Eutrophication of estuarine and coastal ecosystems due to increased anthropogenic inputs of nitrogen is an increasing problem. Benthic microbial processes influence nitrogen loads particularly by denitrification removing up to 50% of the load. However, a product of nitrate reduction is the greenhouse gas nitrous oxide. Understanding the benthic processes involved in the removal of nitrogen, or the formation of nitrous oxide, is important for the management and reduction of nutrient load to coastal waters and greenhouse gases emissions. Nitrate reduction in estuarine sediments is mediated by two main functional groups of bacteria.
Bacterial denitrifiers reduce nitrate or nitrite to gases subsequently lost from the aquatic environment, while nitrate ammonifier s reduce nitrate to ammonium that remains in the system. The first step in both processes is identical (nitrate reduction to nitrite) and is catalysed by one of the two types of nitrate reductase enzyme (NAR and NAP) that show different physiological roles depending on the bacterial functional group involved and environmental conditions.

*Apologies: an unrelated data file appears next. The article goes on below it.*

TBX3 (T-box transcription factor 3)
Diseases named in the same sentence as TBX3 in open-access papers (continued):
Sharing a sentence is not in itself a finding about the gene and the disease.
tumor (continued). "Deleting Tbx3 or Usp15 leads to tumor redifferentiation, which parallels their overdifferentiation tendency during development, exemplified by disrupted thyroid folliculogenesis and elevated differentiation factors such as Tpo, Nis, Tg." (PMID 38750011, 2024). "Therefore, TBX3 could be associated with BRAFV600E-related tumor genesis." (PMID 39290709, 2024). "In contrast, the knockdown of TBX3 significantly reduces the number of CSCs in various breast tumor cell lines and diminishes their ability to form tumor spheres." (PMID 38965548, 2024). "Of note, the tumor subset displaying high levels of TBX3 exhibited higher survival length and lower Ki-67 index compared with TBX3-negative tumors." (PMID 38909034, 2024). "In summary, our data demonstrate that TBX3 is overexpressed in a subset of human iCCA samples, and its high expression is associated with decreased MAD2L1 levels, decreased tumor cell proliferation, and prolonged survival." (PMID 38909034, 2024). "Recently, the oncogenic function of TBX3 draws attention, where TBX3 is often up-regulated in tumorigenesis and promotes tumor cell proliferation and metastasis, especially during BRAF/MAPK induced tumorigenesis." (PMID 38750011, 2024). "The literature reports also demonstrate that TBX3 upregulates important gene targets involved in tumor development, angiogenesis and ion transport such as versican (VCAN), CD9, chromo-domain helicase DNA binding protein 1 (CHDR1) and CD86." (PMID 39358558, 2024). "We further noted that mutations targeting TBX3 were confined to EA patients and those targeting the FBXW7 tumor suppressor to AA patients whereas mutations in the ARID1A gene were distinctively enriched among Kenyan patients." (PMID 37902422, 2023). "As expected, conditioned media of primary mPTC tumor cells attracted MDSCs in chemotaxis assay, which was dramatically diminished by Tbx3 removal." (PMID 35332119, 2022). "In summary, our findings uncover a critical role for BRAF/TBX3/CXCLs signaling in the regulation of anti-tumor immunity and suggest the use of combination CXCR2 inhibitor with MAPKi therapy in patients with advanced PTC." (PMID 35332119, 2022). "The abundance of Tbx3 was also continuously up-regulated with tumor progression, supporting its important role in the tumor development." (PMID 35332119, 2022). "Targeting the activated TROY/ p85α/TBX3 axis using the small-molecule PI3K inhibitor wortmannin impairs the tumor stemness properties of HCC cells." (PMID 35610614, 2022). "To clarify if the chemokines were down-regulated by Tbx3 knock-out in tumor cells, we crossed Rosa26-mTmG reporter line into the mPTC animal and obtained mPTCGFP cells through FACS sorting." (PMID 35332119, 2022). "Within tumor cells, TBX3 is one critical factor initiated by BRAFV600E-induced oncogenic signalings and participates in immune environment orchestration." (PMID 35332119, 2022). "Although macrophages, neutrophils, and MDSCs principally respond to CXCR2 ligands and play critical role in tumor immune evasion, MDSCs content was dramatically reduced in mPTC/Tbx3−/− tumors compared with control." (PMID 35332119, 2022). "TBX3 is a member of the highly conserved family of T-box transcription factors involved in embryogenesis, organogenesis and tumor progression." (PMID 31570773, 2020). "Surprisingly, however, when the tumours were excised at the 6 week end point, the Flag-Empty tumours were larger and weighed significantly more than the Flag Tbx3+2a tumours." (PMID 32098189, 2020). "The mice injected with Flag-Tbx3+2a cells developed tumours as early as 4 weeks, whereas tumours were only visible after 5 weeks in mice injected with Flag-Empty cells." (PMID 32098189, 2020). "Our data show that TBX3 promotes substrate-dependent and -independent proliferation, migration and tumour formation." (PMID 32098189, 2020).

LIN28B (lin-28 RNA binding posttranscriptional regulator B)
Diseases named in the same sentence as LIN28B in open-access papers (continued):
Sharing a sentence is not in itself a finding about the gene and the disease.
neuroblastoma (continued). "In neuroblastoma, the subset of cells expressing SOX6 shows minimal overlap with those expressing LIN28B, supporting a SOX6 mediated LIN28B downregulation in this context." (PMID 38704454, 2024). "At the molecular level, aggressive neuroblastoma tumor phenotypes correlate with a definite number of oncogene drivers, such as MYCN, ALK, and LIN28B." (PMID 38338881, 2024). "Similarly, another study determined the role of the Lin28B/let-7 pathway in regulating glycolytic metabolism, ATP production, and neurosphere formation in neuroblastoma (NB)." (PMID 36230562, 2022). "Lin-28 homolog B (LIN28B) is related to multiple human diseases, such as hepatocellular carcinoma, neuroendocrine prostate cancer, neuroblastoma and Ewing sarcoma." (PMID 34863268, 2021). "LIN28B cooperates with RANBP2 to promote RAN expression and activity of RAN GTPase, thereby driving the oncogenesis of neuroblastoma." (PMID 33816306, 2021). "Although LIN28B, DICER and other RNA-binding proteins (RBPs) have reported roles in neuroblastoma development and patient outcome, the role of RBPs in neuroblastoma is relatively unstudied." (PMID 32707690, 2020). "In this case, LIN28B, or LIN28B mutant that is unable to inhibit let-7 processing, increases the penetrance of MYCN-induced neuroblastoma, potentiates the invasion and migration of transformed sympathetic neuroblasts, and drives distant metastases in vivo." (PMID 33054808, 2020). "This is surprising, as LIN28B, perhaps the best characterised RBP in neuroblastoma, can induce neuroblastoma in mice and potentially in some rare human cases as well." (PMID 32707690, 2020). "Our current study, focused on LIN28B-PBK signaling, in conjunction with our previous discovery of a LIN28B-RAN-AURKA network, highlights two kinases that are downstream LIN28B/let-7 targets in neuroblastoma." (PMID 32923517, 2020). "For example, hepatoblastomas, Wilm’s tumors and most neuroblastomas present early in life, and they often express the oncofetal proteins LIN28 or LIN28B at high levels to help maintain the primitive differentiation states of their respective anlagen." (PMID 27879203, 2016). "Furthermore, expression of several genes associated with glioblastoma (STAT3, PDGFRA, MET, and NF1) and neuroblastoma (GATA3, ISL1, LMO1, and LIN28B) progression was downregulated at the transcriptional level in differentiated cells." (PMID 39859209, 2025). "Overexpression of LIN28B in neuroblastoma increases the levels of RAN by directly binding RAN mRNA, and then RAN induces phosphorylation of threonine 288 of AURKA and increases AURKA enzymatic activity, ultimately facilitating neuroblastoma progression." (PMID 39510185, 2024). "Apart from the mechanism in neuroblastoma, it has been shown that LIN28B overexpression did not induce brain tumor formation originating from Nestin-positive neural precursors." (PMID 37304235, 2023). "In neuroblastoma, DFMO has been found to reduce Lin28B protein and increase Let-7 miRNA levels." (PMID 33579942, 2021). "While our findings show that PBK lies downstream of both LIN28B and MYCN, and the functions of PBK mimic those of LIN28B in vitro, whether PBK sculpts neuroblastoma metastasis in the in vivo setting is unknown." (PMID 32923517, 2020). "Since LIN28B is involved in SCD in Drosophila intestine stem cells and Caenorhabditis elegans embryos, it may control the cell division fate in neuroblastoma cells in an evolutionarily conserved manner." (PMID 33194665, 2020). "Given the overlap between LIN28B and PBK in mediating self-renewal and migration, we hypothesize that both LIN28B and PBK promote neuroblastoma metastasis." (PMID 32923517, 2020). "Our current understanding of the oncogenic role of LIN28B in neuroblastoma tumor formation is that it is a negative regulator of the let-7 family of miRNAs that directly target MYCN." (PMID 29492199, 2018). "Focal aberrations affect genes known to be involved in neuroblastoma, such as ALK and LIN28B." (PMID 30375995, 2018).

Aim is to study the spatial distribution and seasonal changes of genes coding for NAR and NAP, and their expression level, in the benthic nitrate reducing community along an estuarine nitrate concentration gradient and relate these to process rates. To accomplish this, the researcher will apply modern molecular (eg. real time PCR) and biogeochemical (eg. stable isotopes) techniques in an inter-disciplinary way that will strengthen his scientific skills. The results will allow to test the hypotheses that changes in the concentrations of electron acceptors result in differences in the distribution of functional genes and groups of nitrate reducers along an estuary and that differences in rates and relative importance of key nitrogen processes along an estuarine gradient are related with changes in the expression of the corresponding functional genes.
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